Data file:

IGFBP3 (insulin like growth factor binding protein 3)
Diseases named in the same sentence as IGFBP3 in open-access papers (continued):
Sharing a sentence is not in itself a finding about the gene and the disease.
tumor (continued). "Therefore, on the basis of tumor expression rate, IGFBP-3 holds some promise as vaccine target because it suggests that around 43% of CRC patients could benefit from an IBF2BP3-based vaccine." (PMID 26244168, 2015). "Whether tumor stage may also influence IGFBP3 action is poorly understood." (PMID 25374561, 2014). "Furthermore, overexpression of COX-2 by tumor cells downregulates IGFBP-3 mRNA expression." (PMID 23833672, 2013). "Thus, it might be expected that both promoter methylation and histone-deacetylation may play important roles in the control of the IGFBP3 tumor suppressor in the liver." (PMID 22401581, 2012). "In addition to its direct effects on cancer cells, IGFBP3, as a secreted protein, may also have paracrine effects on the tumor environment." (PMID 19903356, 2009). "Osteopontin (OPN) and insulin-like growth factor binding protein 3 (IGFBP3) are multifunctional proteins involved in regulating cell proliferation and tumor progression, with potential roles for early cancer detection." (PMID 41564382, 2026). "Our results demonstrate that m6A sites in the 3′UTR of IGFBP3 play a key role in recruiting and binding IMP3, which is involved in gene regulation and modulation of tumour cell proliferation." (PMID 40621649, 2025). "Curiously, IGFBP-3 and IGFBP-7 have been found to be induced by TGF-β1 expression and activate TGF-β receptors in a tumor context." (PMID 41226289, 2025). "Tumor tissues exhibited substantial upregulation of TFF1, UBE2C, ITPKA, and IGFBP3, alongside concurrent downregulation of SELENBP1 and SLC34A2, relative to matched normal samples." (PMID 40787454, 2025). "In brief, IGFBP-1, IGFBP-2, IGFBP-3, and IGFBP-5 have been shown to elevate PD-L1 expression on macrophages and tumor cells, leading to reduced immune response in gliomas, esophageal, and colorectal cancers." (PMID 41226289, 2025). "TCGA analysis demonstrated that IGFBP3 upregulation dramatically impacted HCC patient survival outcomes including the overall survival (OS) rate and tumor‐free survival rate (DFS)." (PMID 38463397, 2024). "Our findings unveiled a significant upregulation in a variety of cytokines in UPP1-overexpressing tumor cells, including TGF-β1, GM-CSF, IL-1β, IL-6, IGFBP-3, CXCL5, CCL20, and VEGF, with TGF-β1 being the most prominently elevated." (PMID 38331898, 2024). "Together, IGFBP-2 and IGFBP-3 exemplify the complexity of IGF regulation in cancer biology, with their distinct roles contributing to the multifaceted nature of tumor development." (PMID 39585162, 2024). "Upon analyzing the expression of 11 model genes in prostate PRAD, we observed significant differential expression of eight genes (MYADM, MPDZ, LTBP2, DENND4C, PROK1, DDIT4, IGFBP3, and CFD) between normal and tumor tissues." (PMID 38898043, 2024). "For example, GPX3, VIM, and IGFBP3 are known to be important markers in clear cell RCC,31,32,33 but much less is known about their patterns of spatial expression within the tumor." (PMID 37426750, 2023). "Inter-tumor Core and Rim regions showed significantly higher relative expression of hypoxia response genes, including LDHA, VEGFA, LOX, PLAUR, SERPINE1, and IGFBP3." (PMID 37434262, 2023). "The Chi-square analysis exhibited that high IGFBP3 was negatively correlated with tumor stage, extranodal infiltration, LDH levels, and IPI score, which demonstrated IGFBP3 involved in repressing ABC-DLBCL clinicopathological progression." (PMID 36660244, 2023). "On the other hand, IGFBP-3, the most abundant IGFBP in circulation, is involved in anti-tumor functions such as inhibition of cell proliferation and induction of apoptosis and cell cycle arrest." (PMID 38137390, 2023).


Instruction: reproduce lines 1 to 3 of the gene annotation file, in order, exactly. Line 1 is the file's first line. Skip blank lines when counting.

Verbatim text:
IGFBP3 (insulin like growth factor binding protein 3)
Diseases named in the same sentence as IGFBP3 in open-access papers (continued):
Sharing a sentence is not in itself a finding about the gene and the disease.